In collaboration with the International Rescue Committee (IRC), Eve Puffer, professor of global health, psychology and neuroscience, has been working to reduce violence toward children in their homes. Since 2010, this collaborative research has studied the impact of parenting practices on children growing up in communities affected by conflict, displacement and poverty.
Negative parenting behaviors, including harsh physical or verbal treatment, can harm a child’s development, physical health and mental health. On the other hand, a warm parent-child relationships and non-violent, consistent discipline can protect a child, buffering the negative effects of a stressful environment.
This research is showing that training parents in positive parenting methods can significantly decrease harsh parenting and improve parent-child relationships across different contexts and populations.
Trial Explored Effects of Group Parenting Intervention in Liberia
In collaboration with global health professor Eric Green and psychiatry professor Rhea Chase, Puffer conducted a randomized controlled trial to evaluate the effects of a behavioral parenting skills training program—“Parents Make the Difference”—in rural Liberian communities affected by many years of civil war.
Parents of children aged three to seven met for group sessions to engage in an interactive curriculum to learn skills such as positive discipline and effective communication with children, as well as strategies for promoting academic skills.
Study Revealed Improvements in Parent-Child Interactions
Surveys, observational assessments and interviews showed that caregivers who received the training reported less use of physical punishments and psychological punishment such as yelling at their children. Some caregivers said that they replaced these negative behaviors with positive strategies to manage their children’s behavior.
Results also revealed overall higher quality of caregiver-child interactions, such as talking and playing together more, in the treatment group. Some caregivers also reported that their children approached them with less fear, leading to more enjoyable interactions.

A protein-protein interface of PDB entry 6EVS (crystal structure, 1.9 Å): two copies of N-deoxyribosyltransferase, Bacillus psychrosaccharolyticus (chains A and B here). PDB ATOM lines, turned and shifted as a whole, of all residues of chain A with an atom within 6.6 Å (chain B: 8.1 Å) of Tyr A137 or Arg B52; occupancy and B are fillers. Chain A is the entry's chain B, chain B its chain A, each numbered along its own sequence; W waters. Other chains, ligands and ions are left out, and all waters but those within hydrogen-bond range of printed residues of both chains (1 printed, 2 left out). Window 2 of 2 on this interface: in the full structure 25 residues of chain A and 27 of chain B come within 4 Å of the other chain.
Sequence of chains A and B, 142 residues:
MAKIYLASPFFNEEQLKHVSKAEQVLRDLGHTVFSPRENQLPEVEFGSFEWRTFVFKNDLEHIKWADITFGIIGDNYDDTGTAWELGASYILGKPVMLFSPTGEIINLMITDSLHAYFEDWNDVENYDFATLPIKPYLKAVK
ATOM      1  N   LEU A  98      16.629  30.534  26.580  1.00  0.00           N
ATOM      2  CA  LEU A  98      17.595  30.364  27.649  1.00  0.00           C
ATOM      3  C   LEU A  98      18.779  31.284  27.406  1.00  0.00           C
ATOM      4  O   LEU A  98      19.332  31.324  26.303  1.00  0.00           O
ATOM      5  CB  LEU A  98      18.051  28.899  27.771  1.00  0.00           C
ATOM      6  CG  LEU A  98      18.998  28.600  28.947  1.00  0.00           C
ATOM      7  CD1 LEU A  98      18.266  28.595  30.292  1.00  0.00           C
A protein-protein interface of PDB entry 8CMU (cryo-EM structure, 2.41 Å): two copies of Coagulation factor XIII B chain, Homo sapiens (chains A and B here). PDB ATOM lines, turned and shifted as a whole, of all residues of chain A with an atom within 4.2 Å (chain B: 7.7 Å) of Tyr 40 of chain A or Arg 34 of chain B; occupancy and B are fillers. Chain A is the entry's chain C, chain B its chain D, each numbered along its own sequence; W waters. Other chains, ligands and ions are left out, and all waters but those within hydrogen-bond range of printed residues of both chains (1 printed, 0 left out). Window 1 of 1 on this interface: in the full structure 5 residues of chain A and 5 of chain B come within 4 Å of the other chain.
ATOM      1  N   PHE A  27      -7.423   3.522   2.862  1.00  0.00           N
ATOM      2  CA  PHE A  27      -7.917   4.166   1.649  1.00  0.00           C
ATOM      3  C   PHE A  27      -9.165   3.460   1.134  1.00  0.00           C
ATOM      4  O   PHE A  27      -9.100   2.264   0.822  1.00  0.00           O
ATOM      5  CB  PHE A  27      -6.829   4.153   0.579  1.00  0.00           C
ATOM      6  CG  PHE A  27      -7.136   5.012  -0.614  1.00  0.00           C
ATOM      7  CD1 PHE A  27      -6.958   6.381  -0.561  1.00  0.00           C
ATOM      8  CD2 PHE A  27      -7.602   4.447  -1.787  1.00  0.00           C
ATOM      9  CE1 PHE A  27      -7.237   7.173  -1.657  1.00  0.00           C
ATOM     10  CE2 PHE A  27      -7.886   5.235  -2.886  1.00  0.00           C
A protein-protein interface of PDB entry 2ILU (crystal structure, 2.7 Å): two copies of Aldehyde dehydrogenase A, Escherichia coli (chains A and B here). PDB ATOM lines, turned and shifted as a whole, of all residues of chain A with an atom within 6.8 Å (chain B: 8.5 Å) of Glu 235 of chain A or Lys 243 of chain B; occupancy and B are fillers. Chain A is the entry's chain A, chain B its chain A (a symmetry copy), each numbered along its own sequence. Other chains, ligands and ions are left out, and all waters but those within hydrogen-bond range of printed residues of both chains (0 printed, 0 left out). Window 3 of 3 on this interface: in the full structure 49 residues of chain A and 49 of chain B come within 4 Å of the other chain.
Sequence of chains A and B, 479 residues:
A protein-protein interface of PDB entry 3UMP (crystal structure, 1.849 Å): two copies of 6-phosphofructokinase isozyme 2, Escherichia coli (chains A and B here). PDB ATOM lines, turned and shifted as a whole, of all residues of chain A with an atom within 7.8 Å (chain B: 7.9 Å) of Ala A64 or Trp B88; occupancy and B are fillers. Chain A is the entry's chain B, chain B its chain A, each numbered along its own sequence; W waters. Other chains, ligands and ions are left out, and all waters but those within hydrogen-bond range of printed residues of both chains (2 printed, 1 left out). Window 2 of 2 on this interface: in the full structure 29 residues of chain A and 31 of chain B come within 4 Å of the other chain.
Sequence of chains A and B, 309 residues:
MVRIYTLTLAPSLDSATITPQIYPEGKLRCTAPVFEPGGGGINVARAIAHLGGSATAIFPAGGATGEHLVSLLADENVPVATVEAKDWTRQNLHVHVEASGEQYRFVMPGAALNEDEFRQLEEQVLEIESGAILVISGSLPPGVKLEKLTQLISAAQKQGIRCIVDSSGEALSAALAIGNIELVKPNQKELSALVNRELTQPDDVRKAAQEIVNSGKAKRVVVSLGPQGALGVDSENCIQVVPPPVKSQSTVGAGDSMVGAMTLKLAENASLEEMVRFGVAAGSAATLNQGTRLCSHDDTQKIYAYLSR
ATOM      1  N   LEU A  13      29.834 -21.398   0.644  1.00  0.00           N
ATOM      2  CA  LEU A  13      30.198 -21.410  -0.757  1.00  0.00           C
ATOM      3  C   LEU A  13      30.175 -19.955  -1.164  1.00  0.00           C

The successful implementation of this community-based parent training shows that parenting interventions can be feasible and effective in low-income, resource-constrained settings.
These study results are published in the IRC Research Report, “Parents Make the Difference.”
Family Intervention in Thailand Results in Similar Benefits
Puffer, in collaboration with Theresa Betancourt, researcher at the Harvard School of Public Health, and Jeannie Annan and Amanda Sim at the IRC, evaluated a family skills intervention with displaced families who migrated from Burma into Thailand.
Unlike the program in Liberia, in this intervention, “The Happy Families Program,” children aged eight to 12 attended sessions with their families. Together, they learned about positive communication and teamwork, with caregivers also building skills for positive discipline.
As in the Liberia study, surveys showed that caregivers who received the training engaged in significantly less negative parenting behavior and more positive caregiver-child interactions. The intervention also led to better overall family functioning and better child behavior compared with families that did not participate. Interviews also suggested possible improvements in the caregivers’ mental health.
These study results are published in the IRC Research Report, “Building Happy Families.”
“These studies show that we can shift parenting behaviors even in a post-conflict context with very few resources,” Puffer noted. “In the short term, these interventions improved children’s day-to-day experiences with the people who take care of them. In the longer term, we hope that these changes help them to develop well physically, mentally and socially—even in the face of stressors they will continue to face.”
These novel studies contribute to a small number of studies demonstrating the impact of family programs on preventing and reducing violence against children in resource-constrained areas and on improving the positive family relationships that protect children from poor outcomes in the future.
Based on these results, the IRC recommends that governments and policymakers increase funding of positive parenting programs and make explicit commitments to parenting programs as a means of preventing violence against children. Further research is also needed to develop programs with even stronger impacts and to identify ways to scale up interventions to successfully serve larger populations.
These studies show that we can shift parenting behaviors even in a post-conflict context with very few resourcesEve Puffer, professor of global health, psychology and neuroscience